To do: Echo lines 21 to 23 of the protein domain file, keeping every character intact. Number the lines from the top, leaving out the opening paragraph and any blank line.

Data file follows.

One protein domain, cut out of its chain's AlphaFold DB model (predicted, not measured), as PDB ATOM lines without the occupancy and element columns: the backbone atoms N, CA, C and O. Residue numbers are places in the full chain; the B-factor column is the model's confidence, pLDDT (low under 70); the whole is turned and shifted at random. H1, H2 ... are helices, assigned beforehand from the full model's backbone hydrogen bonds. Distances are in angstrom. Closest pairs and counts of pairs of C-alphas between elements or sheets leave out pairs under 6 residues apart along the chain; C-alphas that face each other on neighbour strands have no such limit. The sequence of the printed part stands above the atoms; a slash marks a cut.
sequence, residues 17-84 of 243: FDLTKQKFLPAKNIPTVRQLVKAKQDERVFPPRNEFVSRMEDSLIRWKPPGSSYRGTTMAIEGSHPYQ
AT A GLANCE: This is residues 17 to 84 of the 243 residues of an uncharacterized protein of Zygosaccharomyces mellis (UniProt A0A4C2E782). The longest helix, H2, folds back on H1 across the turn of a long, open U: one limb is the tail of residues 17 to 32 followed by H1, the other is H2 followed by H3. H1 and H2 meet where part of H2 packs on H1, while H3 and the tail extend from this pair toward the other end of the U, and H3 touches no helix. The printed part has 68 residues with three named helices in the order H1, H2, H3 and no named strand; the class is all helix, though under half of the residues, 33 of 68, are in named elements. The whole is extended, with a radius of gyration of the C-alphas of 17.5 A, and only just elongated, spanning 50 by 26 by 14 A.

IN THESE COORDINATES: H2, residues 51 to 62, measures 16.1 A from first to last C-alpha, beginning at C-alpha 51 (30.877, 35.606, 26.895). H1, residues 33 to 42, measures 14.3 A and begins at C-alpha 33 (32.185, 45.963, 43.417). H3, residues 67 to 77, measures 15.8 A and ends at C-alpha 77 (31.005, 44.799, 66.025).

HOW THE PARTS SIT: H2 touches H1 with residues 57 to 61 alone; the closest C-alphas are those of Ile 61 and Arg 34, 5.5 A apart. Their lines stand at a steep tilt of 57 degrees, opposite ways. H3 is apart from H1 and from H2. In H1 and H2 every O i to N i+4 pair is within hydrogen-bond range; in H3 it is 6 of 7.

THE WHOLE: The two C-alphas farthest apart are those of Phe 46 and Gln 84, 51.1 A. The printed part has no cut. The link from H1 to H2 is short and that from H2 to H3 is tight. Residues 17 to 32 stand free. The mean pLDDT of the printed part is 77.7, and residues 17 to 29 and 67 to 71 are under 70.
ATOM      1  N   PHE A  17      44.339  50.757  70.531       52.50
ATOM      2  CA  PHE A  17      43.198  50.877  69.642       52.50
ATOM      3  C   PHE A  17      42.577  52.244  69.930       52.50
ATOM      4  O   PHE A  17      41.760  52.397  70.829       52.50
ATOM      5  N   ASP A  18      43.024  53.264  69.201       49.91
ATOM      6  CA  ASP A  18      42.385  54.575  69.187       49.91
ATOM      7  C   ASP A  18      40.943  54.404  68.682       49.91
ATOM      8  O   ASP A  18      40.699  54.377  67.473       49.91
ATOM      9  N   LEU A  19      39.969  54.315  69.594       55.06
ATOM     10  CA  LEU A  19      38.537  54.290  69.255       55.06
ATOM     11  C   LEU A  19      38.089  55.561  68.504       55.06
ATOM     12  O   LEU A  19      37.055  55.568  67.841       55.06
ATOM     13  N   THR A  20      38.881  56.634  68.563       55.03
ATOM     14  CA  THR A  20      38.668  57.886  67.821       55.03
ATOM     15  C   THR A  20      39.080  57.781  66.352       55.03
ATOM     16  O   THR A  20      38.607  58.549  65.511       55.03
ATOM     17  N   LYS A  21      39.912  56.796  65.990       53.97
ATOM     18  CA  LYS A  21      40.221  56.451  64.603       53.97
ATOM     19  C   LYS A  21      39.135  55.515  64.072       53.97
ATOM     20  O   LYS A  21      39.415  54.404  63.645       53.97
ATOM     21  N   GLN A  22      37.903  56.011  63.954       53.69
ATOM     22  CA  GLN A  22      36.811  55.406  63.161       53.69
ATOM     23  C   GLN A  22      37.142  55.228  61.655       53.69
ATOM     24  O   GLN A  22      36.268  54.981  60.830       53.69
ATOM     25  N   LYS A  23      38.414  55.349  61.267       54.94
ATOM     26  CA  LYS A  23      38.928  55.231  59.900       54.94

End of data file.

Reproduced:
ATOM     16  O   THR A  20      38.607  58.549  65.511       55.03
ATOM     17  N   LYS A  21      39.912  56.796  65.990       53.97
ATOM     18  CA  LYS A  21      40.221  56.451  64.603       53.97